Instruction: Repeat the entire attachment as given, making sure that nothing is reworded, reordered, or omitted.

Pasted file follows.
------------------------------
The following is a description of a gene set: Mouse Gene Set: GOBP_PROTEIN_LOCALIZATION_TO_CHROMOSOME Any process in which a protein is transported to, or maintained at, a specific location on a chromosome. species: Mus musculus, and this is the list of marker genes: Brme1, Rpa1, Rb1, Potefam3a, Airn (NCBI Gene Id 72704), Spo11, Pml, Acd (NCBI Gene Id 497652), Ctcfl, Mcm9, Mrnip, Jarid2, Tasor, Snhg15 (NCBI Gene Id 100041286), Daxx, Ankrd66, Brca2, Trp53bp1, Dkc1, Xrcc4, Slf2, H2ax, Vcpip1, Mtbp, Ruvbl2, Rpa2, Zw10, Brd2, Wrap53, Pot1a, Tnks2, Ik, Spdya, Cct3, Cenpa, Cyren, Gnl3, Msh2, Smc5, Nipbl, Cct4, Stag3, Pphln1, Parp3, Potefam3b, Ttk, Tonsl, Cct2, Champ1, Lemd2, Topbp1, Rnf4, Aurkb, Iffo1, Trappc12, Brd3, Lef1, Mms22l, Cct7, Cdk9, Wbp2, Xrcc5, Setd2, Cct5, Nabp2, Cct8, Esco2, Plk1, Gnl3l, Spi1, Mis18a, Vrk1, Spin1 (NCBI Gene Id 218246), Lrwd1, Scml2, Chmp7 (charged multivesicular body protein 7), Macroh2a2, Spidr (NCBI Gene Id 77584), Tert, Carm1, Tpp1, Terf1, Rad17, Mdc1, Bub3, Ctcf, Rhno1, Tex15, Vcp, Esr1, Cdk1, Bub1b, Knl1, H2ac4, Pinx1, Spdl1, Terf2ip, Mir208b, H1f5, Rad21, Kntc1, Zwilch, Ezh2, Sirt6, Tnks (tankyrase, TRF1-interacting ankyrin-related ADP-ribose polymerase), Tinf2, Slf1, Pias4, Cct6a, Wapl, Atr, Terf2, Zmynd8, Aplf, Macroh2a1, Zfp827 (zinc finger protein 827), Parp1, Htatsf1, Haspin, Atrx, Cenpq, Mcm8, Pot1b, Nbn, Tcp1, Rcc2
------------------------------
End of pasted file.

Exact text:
The following is a description of a gene set: Mouse Gene Set: GOBP_PROTEIN_LOCALIZATION_TO_CHROMOSOME Any process in which a protein is transported to, or maintained at, a specific location on a chromosome. species: Mus musculus, and this is the list of marker genes: Brme1, Rpa1, Rb1, Potefam3a, Airn (NCBI Gene Id 72704), Spo11, Pml, Acd (NCBI Gene Id 497652), Ctcfl, Mcm9, Mrnip, Jarid2, Tasor, Snhg15 (NCBI Gene Id 100041286), Daxx, Ankrd66, Brca2, Trp53bp1, Dkc1, Xrcc4, Slf2, H2ax, Vcpip1, Mtbp, Ruvbl2, Rpa2, Zw10, Brd2, Wrap53, Pot1a, Tnks2, Ik, Spdya, Cct3, Cenpa, Cyren, Gnl3, Msh2, Smc5, Nipbl, Cct4, Stag3, Pphln1, Parp3, Potefam3b, Ttk, Tonsl, Cct2, Champ1, Lemd2, Topbp1, Rnf4, Aurkb, Iffo1, Trappc12, Brd3, Lef1, Mms22l, Cct7, Cdk9, Wbp2, Xrcc5, Setd2, Cct5, Nabp2, Cct8, Esco2, Plk1, Gnl3l, Spi1, Mis18a, Vrk1, Spin1 (NCBI Gene Id 218246), Lrwd1, Scml2, Chmp7 (charged multivesicular body protein 7), Macroh2a2, Spidr (NCBI Gene Id 77584), Tert, Carm1, Tpp1, Terf1, Rad17, Mdc1, Bub3, Ctcf, Rhno1, Tex15, Vcp, Esr1, Cdk1, Bub1b, Knl1, H2ac4, Pinx1, Spdl1, Terf2ip, Mir208b, H1f5, Rad21, Kntc1, Zwilch, Ezh2, Sirt6, Tnks (tankyrase, TRF1-interacting ankyrin-related ADP-ribose polymerase), Tinf2, Slf1, Pias4, Cct6a, Wapl, Atr, Terf2, Zmynd8, Aplf, Macroh2a1, Zfp827 (zinc finger protein 827), Parp1, Htatsf1, Haspin, Atrx, Cenpq, Mcm8, Pot1b, Nbn, Tcp1, Rcc2